Health care consumers continue to change the landscape for the medical system as we know it.
We know they want more access to online options, whether that’s telehealth or online appointment scheduling. And many people still jump online to Google, Facebook, and Yelp to share their experiences, good and bad.
While not every patient interaction can be perfect (a trend not unique to the medical industry), most health care organizations strive to keep patients at the center of their efforts. Read on to learn more about ways our partners continue to lean in to improving the patient experience.
Help People Navigate the Basics
Health insurance dictates or at least attempts to direct most patients where they get health care services. Accenture’s 2019 Digital Health Consumer Survey showed insurance and cost as the top two factors influencing health care choices. Navigating insurance policies, referral requirements and copays is confusing. Let patients know your team can help them manage this process. And if you say you do, follow through.
Think Outside the Box
One of our partners identified that people whose weight prevented them from having joint replacement surgery needed more support to help them meet their goals. OrthoIllinois created the JOYNT program to connect patients with nutrition education, aquatic fitness, and counseling to lose weight and improve their overall health. Case management is a big part of the program’s success, so this is a great example of a company identifying an issue, creating an actionable plan, and, ultimately, going above and beyond to help patients succeed.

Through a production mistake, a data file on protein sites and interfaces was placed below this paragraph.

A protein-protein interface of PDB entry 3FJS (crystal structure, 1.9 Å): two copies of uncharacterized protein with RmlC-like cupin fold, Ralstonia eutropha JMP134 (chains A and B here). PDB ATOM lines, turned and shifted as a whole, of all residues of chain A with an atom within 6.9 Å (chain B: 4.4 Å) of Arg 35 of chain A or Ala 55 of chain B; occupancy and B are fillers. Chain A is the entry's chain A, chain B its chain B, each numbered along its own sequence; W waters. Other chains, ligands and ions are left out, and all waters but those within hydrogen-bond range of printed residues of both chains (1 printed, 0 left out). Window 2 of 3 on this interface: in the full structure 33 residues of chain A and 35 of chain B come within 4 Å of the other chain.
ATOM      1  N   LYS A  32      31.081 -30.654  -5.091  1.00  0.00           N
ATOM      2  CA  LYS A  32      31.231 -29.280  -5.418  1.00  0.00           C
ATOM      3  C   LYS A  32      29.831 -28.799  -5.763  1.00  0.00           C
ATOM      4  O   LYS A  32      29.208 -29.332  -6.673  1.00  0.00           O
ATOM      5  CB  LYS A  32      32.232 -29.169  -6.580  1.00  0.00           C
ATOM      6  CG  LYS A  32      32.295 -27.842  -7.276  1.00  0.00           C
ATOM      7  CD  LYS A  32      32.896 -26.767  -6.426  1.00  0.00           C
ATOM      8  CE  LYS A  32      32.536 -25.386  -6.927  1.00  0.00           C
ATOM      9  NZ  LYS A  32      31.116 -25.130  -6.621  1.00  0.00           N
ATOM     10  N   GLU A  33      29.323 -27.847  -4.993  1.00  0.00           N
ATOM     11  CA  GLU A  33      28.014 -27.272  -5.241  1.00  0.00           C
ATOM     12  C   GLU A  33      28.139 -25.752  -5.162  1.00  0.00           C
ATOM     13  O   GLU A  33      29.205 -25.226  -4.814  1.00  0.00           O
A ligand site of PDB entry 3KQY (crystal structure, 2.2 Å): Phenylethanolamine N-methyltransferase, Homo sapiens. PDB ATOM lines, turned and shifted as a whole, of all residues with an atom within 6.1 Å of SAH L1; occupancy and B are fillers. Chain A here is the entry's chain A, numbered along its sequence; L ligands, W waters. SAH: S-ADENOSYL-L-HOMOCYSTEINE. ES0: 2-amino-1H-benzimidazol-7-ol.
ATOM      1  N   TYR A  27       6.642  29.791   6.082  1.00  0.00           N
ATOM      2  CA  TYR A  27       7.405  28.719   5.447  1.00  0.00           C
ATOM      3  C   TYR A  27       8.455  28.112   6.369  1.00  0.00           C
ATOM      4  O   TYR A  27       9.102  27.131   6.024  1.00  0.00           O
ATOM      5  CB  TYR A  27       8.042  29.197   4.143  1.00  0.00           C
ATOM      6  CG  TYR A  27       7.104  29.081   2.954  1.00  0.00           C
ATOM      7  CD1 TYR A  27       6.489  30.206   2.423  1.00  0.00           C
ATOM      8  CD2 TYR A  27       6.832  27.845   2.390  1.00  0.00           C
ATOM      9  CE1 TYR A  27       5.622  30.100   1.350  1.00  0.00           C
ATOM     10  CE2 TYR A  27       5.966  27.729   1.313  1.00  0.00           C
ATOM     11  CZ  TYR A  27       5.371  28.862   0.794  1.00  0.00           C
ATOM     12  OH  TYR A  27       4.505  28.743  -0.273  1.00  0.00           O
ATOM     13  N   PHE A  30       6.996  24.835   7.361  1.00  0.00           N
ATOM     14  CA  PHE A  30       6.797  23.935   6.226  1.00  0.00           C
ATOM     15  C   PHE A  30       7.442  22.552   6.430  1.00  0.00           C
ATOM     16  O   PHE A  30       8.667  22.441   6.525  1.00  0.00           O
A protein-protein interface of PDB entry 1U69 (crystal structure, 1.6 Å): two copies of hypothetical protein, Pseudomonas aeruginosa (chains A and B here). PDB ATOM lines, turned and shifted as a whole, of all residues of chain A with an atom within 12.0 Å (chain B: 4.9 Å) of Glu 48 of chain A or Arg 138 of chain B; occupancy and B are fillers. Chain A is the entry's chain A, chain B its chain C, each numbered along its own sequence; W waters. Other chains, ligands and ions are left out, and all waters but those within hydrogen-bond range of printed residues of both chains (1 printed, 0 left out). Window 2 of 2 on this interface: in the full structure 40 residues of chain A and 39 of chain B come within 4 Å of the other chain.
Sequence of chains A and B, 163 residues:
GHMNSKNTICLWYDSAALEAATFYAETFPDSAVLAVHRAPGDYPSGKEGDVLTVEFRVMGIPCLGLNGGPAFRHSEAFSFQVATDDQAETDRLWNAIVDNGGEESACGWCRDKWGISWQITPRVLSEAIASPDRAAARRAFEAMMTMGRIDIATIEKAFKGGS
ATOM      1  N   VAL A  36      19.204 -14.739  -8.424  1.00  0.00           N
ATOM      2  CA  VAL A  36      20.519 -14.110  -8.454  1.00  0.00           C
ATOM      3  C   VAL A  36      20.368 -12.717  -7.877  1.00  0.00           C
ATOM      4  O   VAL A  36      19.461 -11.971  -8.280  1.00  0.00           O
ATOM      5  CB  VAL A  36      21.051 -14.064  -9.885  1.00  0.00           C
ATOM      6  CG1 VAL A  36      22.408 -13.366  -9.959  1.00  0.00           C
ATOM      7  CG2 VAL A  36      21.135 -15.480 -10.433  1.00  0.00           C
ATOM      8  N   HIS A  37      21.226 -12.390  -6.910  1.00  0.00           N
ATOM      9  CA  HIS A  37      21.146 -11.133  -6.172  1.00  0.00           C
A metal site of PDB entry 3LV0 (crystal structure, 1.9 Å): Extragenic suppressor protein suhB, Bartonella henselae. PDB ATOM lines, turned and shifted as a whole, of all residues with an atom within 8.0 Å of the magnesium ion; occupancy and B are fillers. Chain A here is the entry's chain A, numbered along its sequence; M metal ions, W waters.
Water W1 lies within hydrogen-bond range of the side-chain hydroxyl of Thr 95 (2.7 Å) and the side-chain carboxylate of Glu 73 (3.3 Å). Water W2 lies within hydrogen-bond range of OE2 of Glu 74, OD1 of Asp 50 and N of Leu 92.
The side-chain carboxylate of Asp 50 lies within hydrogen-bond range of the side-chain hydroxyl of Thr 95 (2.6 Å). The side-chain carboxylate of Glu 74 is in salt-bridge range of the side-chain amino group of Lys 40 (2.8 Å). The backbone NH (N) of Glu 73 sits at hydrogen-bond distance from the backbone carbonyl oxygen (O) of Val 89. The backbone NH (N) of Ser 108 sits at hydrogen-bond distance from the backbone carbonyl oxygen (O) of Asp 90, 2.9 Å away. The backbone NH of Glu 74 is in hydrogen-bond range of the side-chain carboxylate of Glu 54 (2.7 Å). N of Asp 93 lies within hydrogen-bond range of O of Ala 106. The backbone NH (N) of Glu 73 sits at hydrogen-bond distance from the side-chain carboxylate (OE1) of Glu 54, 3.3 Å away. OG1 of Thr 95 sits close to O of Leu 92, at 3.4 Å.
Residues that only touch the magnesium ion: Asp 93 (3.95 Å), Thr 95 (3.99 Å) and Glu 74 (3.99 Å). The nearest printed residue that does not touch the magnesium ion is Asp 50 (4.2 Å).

Ask for Feedback
Have you ever heard the phrase “what gets measured gets improved”? There are variations – “what gets measured gets done” and “what gets measured gets managed.” Think of all the quality measures that already exist for hospitals and health care organizations and the patient satisfaction surveys you’re already required to do.
Reputation management resources – whether that’s in-office technology to collect reviews or software that allows you to text/email review requests for sites such as Google – are worthwhile investments. They can help you identify good experiences that can be shared on your website and social media, and possibly be repurposed as longer-form patient stories and testimonials. And the negative reviews help identify areas – whether that’s wait times, billing or staff interactions – that need improvement. Staff positions (like a patient experience officer) dedicated specifically to addressing these issues are ideal, but at the very least, responding to negative online reviews must be on your to-do list. Our expertise in health care marketing and experiences with our partners allow us to provide insight on how you might be able to improve the patient experience. If you need help navigating options for your organization, give us a call.